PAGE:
Clusters were characterized by examining cluster differences in estimated Cosinor parameters. All clusters differed significantly from each other in terms of Mesor (FDR corrected p < 0.001). Cluster 1 had the highest average temperature (M = 34.29, 95% bootstrap CI 34.22–34.35) compared to the average temperature of Cluster 2 (M = 33.46, 95% bootstrap CI 33.40–33.51) and Cluster 3 (M = 32.80, 95% bootstrap CI 32.71–32.89). All clusters also differed from each other in terms of Amplitude (FDR corrected p < 0.001). Cluster 3 had on average highest amplitude (M = 2.09, 95% bootstrap CI 1.96–2.21) compared to the cluster 2 (M = 1.38, 95% bootstrap CI 1.30–1.45) and Cluster 1 (M = 1.02, 95% bootstrap CI 0.93–1.10). There were no significant differences between the clusters in period, bathyphase or in acrophase (FDR corrected p > 0.10).

In addition, we compared association between the temperature clusters and the observed bathyphase (observed nadir time) and acrophase (observed peak time) on loess smoothed observed data (Table 2). Although Cluster 3 had latest bathysphere (M = 14:17, 95% bootstrapped CI 13:36–14:58) the difference was not statistically significant (FDR corrected p = 0.53) compared to Cluster 2 (M = 13:59, 95% bootstrapped CI 13:34–14:24) or Cluster 1 (M = 13:36, 95% bootstrapped CI 13:06–14:05). However, there were statistically significant differences in observed acrophase (FDR corrected p = 0.038). Although bootstrapped confidence intervals slightly overlapped, the observed acrophase of Cluster 1 (M = 02:40, 95% bootstrapped CI 02:14–03:06) and Cluster 2 (M = 02:34, 95% bootstrapped CI 02:12–02:56) was significantly different compared to Cluster 3 (M = 02:02, 95% bootstrapped CI 01:26–02:38) based on post hoc analysis.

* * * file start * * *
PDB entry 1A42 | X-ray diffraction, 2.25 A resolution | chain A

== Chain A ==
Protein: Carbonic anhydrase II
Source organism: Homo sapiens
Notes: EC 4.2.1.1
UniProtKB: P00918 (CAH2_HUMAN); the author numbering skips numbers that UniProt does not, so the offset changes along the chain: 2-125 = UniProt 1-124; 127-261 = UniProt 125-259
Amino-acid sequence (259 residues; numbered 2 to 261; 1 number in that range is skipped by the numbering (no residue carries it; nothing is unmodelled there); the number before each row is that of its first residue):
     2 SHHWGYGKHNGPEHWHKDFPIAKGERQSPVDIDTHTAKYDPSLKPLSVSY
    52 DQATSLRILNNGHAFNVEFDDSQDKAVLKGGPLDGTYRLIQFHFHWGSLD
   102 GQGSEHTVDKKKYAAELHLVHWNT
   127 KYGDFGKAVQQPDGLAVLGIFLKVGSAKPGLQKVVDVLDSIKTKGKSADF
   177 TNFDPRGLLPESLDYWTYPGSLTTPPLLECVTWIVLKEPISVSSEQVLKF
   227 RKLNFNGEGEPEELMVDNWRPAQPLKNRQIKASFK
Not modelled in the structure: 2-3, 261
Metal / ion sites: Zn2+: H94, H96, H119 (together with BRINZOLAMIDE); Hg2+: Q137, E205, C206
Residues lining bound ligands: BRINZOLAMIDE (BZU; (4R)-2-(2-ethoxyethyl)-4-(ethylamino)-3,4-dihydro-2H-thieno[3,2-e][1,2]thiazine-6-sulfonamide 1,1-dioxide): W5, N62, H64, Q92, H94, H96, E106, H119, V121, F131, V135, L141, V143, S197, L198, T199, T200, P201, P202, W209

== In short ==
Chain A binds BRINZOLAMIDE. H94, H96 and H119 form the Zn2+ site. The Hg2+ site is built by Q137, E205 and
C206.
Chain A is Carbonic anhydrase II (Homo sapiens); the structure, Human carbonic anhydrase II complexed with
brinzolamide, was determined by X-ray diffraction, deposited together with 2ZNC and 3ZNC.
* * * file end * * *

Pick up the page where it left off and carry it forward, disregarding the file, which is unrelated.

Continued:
Table 2 Associations between clusters and Cosinor model parameters.

Associations between the clusters, delayed sleep phase and self-reported circadian preference

Based on the logistic regression analysis, the association between the temperature clusters and a concurrent DSP was statistically significant (FDR corrected p < 0.001). Approximately 68% of members of Cluster 2 belonged to DSP group [95% Bootstrapped CI 59–75%] and based on post-hoc analysis the difference of DSP probability was significant compared to both cluster 1 where approximately 46% [95% Bootstrapped CI 36–56%] of cluster members had DSP and Cluster 3 where approximately 37% [95% Bootstrapped CI 24–52%] of cluster members had DSP.

We also examined association between DSP and individual cosinor parameters, so that we could compare the predictive power between time series clustering and traditional individual cosinor analysis. Based on the results of logistic regression where all individual cosinor parameters were used as predictors of DSP, Mesor and amplitude were significant predictors of DSP, both having a negative relationship to DSP (ORmesor = 0.48, 95% bootstrapped CI 0.28–0.78, FDR corrected p = 0.03; (ORamplitude = 0.34, 95% bootstrapped CI 0.18–0.59, FDR corrected p < 0.01). No association in terms of period (OR = 1.04, 95% bootstrapped CI 0.85–1.16, FDR corrected p < 0.84) nor acrophase (OR = 1.04, 95% bootstrapped CI 0.89–1.21, FDR corrected p = 0.59) was found. The average observed bathyphase (time) for DSP group 14:05 (95% bootstrapped CI 13:39–14:29) and for non-DSP group 13:35 (95% bootstrapped CI 13:13–14:00) was not statistically significant. The average observed acrophase (time) was statistically significantly different in DSP group (mean = 03:18, 95% bootstrapped CI 02:59–03:39) compared to non-DSP group (mean = 02:05, 95% bootstrapped CI 1:46–2:25). The average period length for DSP group was 25 h 47 min (95% bootstrapped CI 25:19–26:27) and for non-DSP group 25 h 32 min (95% bootstrapped CI 25:18–25:46). Figure 4 displays the circadian profiles in DSP and non-DSP groups.